Renal Vein Thrombosis in Nephrotic Syndrome

By William Aird

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Nephrotic syndrome is associated with an acquired hypercoagulopathy, which in turn is associated with an increased risk of renal vein thrombosis (and VTE). What are the mechanisms underlying this propensity?

Two design features may contribute to hypercoagulopathy in the renal vein under normal circumstances:

1) The Hct in the renal vein is higher compared with the renal artery owing to fluid loss across the glomerulus (Kocatepe Vet J (2008) 1: 19-23)…… the resulting increased viscosity might lead to reduced blood flow in the renal vein.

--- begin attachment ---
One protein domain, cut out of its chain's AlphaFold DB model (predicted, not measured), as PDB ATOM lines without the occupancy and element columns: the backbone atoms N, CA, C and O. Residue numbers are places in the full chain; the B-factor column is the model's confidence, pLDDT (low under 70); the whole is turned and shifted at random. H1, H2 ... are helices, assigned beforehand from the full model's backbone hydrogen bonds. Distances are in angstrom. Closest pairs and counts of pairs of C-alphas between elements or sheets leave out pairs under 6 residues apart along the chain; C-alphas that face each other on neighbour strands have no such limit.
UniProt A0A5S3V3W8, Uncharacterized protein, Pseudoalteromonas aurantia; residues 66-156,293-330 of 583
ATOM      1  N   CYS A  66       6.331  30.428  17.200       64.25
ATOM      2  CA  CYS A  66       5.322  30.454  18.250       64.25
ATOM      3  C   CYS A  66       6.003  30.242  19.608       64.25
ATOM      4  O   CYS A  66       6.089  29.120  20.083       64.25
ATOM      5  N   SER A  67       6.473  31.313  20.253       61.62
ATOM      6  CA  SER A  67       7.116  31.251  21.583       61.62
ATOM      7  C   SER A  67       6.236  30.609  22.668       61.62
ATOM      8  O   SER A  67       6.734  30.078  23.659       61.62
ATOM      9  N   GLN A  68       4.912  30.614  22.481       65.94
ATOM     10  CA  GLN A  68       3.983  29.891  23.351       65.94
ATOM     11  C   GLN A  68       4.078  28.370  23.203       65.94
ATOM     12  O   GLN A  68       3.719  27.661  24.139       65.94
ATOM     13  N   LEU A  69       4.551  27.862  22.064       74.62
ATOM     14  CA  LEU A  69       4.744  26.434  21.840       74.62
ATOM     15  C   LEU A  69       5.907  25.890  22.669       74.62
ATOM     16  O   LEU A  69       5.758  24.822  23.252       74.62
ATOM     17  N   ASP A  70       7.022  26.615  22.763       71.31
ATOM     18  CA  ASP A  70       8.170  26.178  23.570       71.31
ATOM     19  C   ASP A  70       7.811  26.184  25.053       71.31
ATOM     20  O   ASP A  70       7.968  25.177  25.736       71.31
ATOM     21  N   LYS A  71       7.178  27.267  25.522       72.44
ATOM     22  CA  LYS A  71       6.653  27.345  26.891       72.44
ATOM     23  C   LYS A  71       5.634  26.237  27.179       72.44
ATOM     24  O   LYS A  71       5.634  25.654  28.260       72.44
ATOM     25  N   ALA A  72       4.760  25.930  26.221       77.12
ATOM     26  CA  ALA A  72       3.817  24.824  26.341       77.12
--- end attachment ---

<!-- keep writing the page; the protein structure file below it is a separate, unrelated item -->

2) The renal vein may contain valve(s), which could result in stasis of flow (PMID: 417593).

3) The nephrotic syndrome is associated with potential loss of hemostatic factors in the urine.

4) Urinary loss of antithrombin (AT) resulting in acquired AT deficiency has often been proposed as a key mechanism underlying nephrotic syndrome (NS) hypercoagulopathy. However, a recent meta analysis found only a limited mechanistic role for AT deficiency in this setting.

5) The mechanisms underlying the acquired hypercoagulopathy of nephrotic syndrome remain largely unknown!